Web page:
As part of the preservation package, government will introduce tax-preferred savings and investment accounts in 2015. To give on the one hand with tax incentives, and take on the other with prescribeds, would be illogical and self-defeating.

So the endorsement needed can pit Zuma directly against those in the alliance for whom Vavi speaks. Using anti-capitalism rhetoric at its most inflammatory, late last year Vavi gave notice of his intention. He told the Nedlac labour constituency that “we cannot look at the problems confronting the retirement funds in isolation from the broader issues of social security policy”.

He was “increasingly concerned” by the “outrageous length of time that it is taking government to produce its long-awaited social security policy document”, and “extremely worried” that Treasury was proposing “piecemeal reforms” such as preservation “which would prevent workers from drawing funds before retirement”.

Treasury must stop making these “counterproductive interventions”, he argued, and discuss them in the context of comprehensive reforms: “There seems to have been extensive consultation between Treasury and the financial service sector since 2007, both on their piecemeal proposals and the pending policy paper, yet organised labour has been excluded from this process apart from the recent minimal and superficial engagement on the retirement reform papers. This is an insult to workers.”

Exhortations for mass consumption tend to be thin on factual content. It’s mischievous to allege that Treasury hasn’t been bending over backwards to build a consensus on retirement reform, particularly on its preservation initiatives, both prior and subsequent to release of last year’s discussion documents for public comment.

Written submissions were requested by end-May. Gordhan promised in his Budget that consultation on the proposals would precede introduction of legislation later this year. If Treasury had not gone to Vavi – and it has been going aplenty to unions – Vavi could have gone to Treasury. There’s been no insult to workers.

Equally, it’s wrong to suggest that discussion is outside the context of a broader policy on social security. The NDP explicitly connects them. The worst to be contended is a difference in timing. Preservation is imminent because it can be; a National Savings & Social Security Fund will take longer because it’s much more complex. The former must precede, not preclude, the latter for the funding structures of an NSSSF to be finessed.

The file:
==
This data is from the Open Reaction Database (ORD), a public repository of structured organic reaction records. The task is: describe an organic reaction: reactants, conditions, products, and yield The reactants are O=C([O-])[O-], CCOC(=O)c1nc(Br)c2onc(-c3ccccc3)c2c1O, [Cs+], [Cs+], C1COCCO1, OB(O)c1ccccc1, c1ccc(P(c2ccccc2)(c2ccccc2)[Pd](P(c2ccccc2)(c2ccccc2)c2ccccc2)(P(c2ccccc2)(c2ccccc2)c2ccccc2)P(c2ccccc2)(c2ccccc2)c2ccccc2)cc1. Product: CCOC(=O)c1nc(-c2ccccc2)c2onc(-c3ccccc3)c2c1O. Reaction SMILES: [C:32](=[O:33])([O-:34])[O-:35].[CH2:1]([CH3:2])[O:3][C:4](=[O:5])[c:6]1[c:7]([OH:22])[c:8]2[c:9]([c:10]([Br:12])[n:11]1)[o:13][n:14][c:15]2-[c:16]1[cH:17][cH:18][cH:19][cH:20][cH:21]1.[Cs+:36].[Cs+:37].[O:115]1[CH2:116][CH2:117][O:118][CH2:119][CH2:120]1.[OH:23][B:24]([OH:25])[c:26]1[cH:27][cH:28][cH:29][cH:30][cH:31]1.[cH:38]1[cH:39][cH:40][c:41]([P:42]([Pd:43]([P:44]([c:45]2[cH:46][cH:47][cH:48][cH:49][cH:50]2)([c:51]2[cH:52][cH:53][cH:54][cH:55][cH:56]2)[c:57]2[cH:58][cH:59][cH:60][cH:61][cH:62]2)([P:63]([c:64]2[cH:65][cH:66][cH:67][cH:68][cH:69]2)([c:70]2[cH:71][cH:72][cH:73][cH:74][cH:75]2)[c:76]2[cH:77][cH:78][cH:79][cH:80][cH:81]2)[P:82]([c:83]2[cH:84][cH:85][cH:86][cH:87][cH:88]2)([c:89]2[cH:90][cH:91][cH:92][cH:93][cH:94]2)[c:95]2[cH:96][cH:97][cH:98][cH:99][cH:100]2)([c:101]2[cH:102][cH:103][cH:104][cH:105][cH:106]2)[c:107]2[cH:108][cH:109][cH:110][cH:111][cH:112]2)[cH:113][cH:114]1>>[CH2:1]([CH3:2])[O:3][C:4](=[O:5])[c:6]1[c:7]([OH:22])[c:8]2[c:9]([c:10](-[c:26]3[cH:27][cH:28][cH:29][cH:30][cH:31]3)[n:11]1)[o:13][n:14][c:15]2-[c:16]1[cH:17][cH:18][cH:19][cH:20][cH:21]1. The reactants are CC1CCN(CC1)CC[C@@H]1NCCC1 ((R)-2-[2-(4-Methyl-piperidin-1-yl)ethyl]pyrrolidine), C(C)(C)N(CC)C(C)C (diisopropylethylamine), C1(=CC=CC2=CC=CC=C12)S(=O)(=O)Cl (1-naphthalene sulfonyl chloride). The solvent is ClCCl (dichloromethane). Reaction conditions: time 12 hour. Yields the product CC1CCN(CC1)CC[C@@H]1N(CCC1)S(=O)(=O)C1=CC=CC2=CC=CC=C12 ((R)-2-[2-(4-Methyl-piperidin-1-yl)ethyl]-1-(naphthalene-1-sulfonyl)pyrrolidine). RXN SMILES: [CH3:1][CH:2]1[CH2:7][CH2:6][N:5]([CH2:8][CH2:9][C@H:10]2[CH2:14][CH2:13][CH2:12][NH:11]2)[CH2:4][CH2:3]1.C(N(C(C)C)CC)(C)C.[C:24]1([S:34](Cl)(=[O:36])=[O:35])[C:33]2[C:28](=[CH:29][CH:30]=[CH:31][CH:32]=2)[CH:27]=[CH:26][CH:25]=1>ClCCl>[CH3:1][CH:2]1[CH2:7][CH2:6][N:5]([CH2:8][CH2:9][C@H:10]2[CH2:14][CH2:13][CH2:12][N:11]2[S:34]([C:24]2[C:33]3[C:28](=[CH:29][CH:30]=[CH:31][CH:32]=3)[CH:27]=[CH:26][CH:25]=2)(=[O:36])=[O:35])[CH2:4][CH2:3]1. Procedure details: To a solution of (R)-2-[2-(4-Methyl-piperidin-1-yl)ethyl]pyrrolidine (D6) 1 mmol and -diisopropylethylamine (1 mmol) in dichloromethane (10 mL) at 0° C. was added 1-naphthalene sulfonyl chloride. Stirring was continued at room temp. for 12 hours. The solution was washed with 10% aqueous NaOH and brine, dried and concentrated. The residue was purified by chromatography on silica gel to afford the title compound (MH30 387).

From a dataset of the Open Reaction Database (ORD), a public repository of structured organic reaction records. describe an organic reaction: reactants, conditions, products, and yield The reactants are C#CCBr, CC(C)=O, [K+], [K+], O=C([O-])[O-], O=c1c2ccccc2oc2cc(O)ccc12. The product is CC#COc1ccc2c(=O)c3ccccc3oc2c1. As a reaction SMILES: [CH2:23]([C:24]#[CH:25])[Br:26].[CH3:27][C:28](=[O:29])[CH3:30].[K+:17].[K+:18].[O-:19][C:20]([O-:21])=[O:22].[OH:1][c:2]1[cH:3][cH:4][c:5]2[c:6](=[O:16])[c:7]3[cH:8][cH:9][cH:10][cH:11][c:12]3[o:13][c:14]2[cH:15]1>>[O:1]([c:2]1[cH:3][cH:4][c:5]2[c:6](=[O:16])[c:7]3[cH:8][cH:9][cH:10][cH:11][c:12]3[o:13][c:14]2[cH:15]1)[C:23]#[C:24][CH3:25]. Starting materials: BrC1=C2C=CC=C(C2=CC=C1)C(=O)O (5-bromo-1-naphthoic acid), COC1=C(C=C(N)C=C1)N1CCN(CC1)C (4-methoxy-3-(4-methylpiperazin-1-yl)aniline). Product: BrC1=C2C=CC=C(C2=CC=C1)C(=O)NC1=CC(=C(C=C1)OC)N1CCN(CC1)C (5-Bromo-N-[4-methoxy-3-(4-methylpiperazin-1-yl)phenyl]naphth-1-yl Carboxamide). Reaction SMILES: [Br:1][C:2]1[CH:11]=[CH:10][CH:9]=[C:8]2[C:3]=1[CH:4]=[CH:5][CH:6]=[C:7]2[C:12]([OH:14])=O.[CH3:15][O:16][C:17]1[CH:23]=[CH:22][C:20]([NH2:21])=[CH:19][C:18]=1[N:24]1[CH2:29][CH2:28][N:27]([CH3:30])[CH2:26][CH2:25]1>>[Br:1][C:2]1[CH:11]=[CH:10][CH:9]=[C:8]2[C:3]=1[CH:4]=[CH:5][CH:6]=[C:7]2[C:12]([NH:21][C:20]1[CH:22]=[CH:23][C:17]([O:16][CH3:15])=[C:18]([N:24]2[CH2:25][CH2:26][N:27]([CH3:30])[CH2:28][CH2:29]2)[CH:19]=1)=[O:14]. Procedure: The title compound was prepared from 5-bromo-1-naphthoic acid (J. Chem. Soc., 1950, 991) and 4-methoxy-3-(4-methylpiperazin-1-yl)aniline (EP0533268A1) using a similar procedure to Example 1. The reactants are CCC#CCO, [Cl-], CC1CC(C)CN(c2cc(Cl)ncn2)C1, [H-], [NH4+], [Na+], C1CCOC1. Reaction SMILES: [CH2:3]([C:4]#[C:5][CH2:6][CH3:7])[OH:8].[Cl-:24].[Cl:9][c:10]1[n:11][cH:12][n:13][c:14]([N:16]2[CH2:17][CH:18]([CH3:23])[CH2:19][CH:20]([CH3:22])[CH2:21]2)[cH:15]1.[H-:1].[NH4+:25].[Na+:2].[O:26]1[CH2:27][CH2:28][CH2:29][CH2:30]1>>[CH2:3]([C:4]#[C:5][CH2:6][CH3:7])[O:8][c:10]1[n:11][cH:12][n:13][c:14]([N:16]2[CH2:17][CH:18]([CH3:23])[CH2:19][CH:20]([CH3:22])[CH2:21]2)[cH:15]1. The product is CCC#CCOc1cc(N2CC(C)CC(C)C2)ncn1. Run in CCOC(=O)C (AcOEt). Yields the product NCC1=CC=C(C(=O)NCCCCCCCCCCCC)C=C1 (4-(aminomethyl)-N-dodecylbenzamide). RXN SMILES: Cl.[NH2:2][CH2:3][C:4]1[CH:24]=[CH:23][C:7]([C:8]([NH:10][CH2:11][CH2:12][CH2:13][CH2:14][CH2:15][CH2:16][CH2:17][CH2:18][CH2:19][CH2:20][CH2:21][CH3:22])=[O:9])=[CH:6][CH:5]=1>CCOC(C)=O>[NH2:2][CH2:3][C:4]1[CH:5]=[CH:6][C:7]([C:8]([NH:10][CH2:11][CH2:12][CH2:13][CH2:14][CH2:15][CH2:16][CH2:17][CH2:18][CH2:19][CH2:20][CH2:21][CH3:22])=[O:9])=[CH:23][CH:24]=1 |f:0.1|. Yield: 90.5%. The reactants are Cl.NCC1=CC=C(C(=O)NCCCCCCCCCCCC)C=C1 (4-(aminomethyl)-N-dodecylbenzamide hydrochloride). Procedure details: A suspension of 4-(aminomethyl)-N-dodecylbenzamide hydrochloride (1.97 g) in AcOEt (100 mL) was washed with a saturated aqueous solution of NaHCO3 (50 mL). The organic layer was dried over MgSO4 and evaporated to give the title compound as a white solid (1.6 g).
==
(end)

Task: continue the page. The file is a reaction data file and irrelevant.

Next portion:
Moreover, to ignore the detail in Treasury’s proposals is disingenuous. There’s no sudden cut-off date when the withdrawal of savings is prohibited. If anything, what’s contemplated falls well short of the ideal to prevent continued pension leakages.

This is precisely in recognition of lower wage-earners’ living exigencies, to provide breathing space before there’s an NSSSF, and to impress on the public at large why preservation is essential in their longer-term benefit. Preservation is supplementary to social security, not a substitute for it.

To be countered is a pervasive sense that pensions, being the savings of individuals, are there for the taking whenever those individuals want to access them. That’s not what pensions are about. Yet withdrawals will still be allowed, although limited in number and disincentivised by loss of tax advantages, but nevertheless smacking against the tenet that people won’t preserve unless forced.

They won’t be forced. What’s Vavi not to like?

Manuel and Ramaphosa . . . side by side  

Gordhan has explained: “Retirement funds will be required to identify appropriate preservation funds for exiting members, who will be encouraged to preserve when changing jobs...and
guide their members through the process.” The February 2013 paper, containing “proposals for further consultation”, also uses the term “guide” and provides for retiring members to move automatically to a default annuity product unless they “request otherwise”.

Treasury is treading lightly, so lightly that on the table is ‘preservation lite’. Its discussion paper says: “Funds will be required to nudge members to save for the long term” and, when that member leaves employment, to transfer funds into a default option “unless the member has indicated otherwise” (i.e. not to accept the default). Member inertia will be a subtle driver of acceptance.

So accommodative is ‘preservation lite’, with all its allowance for withdrawals, that it should be an easy sell; unless, that is, the detail is ignored or misrepresented for purposes of political point-scoring. Eschewing full preservation, it accepts that unemployed workers should be permitted “some access” to their retirement funds “in case of need” and seeks not to harm workers unable to access their retirement savings “in times of great need”.